Lest one is tempted to overstate the impact Wust had on the Gnadenfelde Mennonites, I find it dubious to believe that he “led the Mennonites to Pietism” but rather that those who had already been exposed to it in Prussia and those among the established Russlander who were predisposed to outside ideas and calls to reform for intellectual, social and economic reasons, simply availed themselves of the opportunity Wust offered to make him a sort of head or focal point of the movement.  At the same time, as indicated by Wall, Wust never adopted Anabaptist practices relating to the liturgy or regarding pedo-baptism, nor did those Mennonites who attended his services and evangelistic meetings adopt Lutheranism.  As far as the EMB are concerned, we are certain that Wust impacted and probably conversed Aron Wall, Isaac Peters, and Henry Epp (amongst others) and that those future founders of the EMB movement in the United States were at the same time known for their traditional conservatism and love of tradition.  One might be justified in believing that in Peters' case at least, that Wust was the instrument used to call for a personal reform of the individual and of the church that would lead it back to its understood traditional values – especially amongst the KG and future Petersgemeinde or Ebenezer Churches.  Certainly, Peters, who is described as “the most learned of men in the traditions of the Mennonites” saw no discrepancy between Pietism and traditional Anabaptism.  In his person, he clearly sought to re-institute both, as did the KG. 
    Generations of living comfortable and yet segregated lives under the Kaiser and the Tsar had left the Prusso-Russlanderen with a situation of established, secularized, ethno-religiosity.  Forced by Frederick’s cancellation of the pacifist exclusion for the Mennonites to take a stance on the value of their spiritual faith to the comfort of their lifestyles, those Prussian’s who migrated to Russia were by definition either economic opportunists or more traditionally conservative (meaning allied to the values and practices of the Radical personalized (in-dwelt) Reformation of the martyrs.  This combined with the presence of Wust to solidify the hold of Pietism as a reform movement amongst the Mennonites of Molotschna and led to schisms that allowed the KG, the Mennonite Brethren, and later the EMB to withdraw from the Grosse Gemeinde or larger, accommodating Mennonite population who saw these calls for reform and individuality as a threat against the lifestyles and social networks that they had been forced to build and had worked so hard to establish in the uncertain foreignness of Russo-Ukraine.
  At this point, I believe that the Mennonites of Russia (including the Prussian migrants) had hit one of those historic turning points where they were being forced to change and re-examine their values and lifestyles.  Many forces confronted them – passive forces of economic, social and political change, the absorption of many new colonists while trying to find land for the existing Russlander, the Tsar’s direct attempts at modernizing the state and society of the Russian Empire, and increased interaction (both formal and informal) between the Russlander and the Jewish and Slavic populations of neighboring communities and cities.  As such, the need to migrate to North America both repeated the earlier trends apparent in the Prussian Migration, and possibly interrupted the natural progression of the growing schism amongst the Mennonites of Molotschna and Chortiza, possibly interrupting the spread of Pietism to Chortiza and Samara, and delaying the schisms of preachers and congregations such as Epp, Peters, and Wall until after they reached the safety of the North American plains.  Once in the Americas, the immigrants found themselves in an unsettled situation where they were both forced to reorganize their society and churches, and left free by circumstances and the democratic tolerance of the United States and Canadian Federation to separate and form their own communities and churches, established in whatever manner they saw fit.  Arguably, this is the situation that Epp, Peters, Aron Wall, and CM Wall found themselves in Henderson, Nebraska, and Mountain Lake, Minnesota, respectively.  According to historians such as Royce Loewen, the KG in Jansen, Nebraska, and Steinbach, Manitoba, were likewise freed to reconsider and reorganize themselves leading to the establishment of Ebenezer-Bruderthaler or Holdeman churches in those communities as well – adding only that economic and social frustrations may have played a clearer role in the KG reforms than in the more General Conference-affected Henderson and Mountain Lake congregations.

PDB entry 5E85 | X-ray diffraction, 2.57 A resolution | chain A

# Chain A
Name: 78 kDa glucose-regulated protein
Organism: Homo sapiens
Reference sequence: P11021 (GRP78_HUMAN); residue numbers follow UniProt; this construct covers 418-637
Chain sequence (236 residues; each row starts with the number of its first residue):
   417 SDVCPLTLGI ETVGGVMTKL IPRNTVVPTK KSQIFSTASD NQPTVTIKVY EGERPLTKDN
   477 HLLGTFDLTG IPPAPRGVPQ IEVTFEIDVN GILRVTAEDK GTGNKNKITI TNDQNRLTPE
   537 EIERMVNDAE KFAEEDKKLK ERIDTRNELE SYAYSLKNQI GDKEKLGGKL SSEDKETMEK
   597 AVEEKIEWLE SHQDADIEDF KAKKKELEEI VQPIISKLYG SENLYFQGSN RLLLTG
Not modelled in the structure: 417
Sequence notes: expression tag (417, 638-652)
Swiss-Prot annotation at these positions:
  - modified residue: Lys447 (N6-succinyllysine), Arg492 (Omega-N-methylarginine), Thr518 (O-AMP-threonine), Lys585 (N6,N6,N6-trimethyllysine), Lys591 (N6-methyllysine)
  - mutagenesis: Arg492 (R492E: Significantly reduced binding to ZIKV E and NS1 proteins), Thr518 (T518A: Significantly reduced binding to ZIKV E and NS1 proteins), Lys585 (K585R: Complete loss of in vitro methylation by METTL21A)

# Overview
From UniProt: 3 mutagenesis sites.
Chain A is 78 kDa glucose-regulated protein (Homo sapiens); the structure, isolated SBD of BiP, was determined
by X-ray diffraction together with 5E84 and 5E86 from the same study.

Now comes the kicker and the point that prevented the coming together of the EMB and the MB – that in the United States, at about the time, under the somewhat different guise and somewhat different direct motivations, the EMB and MB were both free to redefine themselves so as to freely express their Pietist tendencies as Anabaptists but with or without the additional tools and teachings of the United States fundamentalist movement.  Crucially, the fundamentalists and the Petersgemeinde were both calling for a return to traditional values, were endorsing a Pietistic or Pietist-like personal lifestyle, and both reacting to (though possibly in different ways) the challenges of Modernism.  (at this point one might argue that the American Fundamentalists were ironically arguing to separate themselves from and withdraw from the scary Modernist-leaning society while the EMB were reacting to Modernism by opening themselves up to the possibilities and interactions that that very society offered.  This is complicated by the challenges they faced as German speakers in an English-language environment, but the distinct desire to reach out to their new society is clearly evidenced in the EMB tradition.  In a way, one might observe that the shared language and goals but different motivations, understandings, history, and socio-political positions of the Mennonites and the American Evangelicals met in the group of EMBers to maximize cooperation in shared goals and Biblicism while minimizing the more damaging dangerous and/or excessive tendencies of the larger Mennonite or Fundamentalist movements, in effect establishing an early version of the later Evangelical Free Movement that later come to represent if not define the centrist, moderated Evangelical Fundamentalism of the United States and Canada.